The Internet hasn’t notably cracked the health-care industry yet. It’s nibbled around the edges a little bit—for example, I can renew prescriptions online instead of phoning them in—but it hasn’t fundamentally changed the business model or the relationships between the players as in other industries. I’ll begin my fourth year as MSDN Magazine’s resident Diogenes (bit.ly/Xr3x) by predicting how it soon will.
The forces currently tearing apart the structure of higher education are also gathering in the medical industry. Health care in the United States consumes about $3 trillion per year, approximately one-sixth of the U.S. gross domestic product. The providers are partying like it’s 2006 and costs are spiraling. The population is aging and getting fatter; the boomer bulge is making its way through the demographic snake. Disruptive technologies are ready to rock. Unstoppable forces are slamming into immovable objects. Something is about to give.
Why hasn’t it happened yet? Partly because of the medical establishment’s famed inertia. Consider Ignaz Semmelweis, the 19th century Viennese obstetrician who lowered maternal mortality by 90 percent, simply by insisting that doctors wash their hands before examining childbirth patients. As reward for this spectacular improvement, his colleagues threw him into an insane asylum where he quickly died (see bit.ly/SO3jd4).
Perhaps faster technological change in medicine had to wait until kids who grew up with the Internet had finished medical school. That’s starting to happen now. A young doctor who attended a class I taught on Microsoft HealthVault told me: “My kids’ babysitter makes better use of the Internet in her business than we do here at [a major teaching hospital]. I’m here to learn how to fix that.” The tipping point where these guys accumulate enough power to change things is not far off.
Last month I explored how massive open online courses (MOOCs) are successful in education because they combine higher quality with lower cost. This virtuous combination is now approaching for the medical industry. Consider your child waking up saying, “I don’t feel good.” Instead of schlepping to the doctor’s office, suppose you could talk to a nurse on a Skype video link.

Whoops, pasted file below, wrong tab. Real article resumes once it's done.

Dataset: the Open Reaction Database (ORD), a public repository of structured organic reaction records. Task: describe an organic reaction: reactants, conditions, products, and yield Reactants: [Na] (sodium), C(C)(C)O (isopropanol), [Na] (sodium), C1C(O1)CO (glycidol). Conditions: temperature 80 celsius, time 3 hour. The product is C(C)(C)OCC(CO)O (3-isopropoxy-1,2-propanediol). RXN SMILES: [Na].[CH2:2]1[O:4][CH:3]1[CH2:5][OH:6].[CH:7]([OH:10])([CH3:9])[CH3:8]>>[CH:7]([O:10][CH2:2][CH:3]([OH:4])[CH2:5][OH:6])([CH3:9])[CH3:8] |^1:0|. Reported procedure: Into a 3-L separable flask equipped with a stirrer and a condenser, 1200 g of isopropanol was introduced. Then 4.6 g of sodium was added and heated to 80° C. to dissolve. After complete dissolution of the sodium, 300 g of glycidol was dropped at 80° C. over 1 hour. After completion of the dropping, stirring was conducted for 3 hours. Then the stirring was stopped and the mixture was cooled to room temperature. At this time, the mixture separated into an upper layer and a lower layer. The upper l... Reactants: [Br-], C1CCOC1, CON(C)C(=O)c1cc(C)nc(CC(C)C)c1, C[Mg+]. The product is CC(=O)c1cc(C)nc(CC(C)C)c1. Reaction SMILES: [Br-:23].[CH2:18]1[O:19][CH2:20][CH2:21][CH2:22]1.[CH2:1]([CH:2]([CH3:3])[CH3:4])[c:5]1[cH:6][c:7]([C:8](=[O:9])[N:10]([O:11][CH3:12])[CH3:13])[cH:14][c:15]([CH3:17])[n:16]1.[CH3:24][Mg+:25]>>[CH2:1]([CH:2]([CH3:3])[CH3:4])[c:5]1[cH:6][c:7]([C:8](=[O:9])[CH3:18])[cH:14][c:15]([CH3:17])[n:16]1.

The world’s finest doctors would work out the diagnostic protocols for a sick kid, and a software wizard would walk the nurse through it. She would have trained extensively on this specific scenario, using excellent simulators, so she’d be an expert on it. The programs would continuously update the diagnostic probabilities based on the latest results seen in the local area, making her more current and precise than an unaided pediatrician today. Yet her time would cost far less than that of an MD.
What’s more, you would own a small instrument to measure and transmit your child’s temperature, blood pressure, pulse oxygenation and other vital signs. A camera on the instrument would transmit pictures of the throat or ear canal or skin rashes, and a microphone would transmit breath sounds and heartbeats. All this is under development, with prototypes already emerging and first commercial releases within the year (see econ.st/X5mq3e). Perhaps algorithms could compare the pictures and sounds you transmit to every other captured sample. Doctors wouldn’t misdiagnose diseases such as measles (which is rare in the United States) because they had never seen a case.
Patients with viral infections would be told to stay home, keep warm, take Tylenol and call back if they didn’t improve. Patients with bacterial infections or more severe symptoms would have prescriptions transmitted to a pharmacy for delivery that day. You wouldn’t have to take the whole day off from work to drive your kid to the doctor and exchange germs with everyone in the waiting room.
Patients with more serious conditions, or conditions that can’t be evaluated over the wire, would get appointments with the doctor that afternoon. Each doctor’s time would be far better utilized as well—mornings for follow-ups, afternoons for new cases from the Web nurses.
Just as the education industry will still need mentor classes for advanced topics, the medical industry will always need specialists and surgeons for when people get really sick. But the mass of day-to-day grunt work will be automated faster than anyone imagines, in the same way and for the same reasons as the teaching of freshman calculus is being transformed today.
The medical industry’s dam hasn’t yet cracked the way the education industry’s has. But there’s far more force building up behind the medical dam. The burst will be all the more spectacular when it comes, with concomitantly larger profit opportunities for developers and companies who are thinking forward. Call me if you’d like to discuss it.
David S. Platt teaches programming .NET at Harvard University Extension School and at companies all over the world. He’s the author of 11 programming books, including “Why Software Sucks” (Addison-Wesley Professional, 2006) and “Introducing Microsoft .NET” (Microsoft Press, 2002). Microsoft named him a Software Legend in 2002. He wonders whether he should tape down two of his daughter’s fingers so she learns how to count in octal. You can contact him at rollthunder.com.
More MSDN Magazine Blog entries >
Browse All MSDN Magazines
Subscribe to MSDN Flash newsletter
Receive the MSDN Flash e-mail newsletter every other week, with news and information personalized to your interests and areas of focus.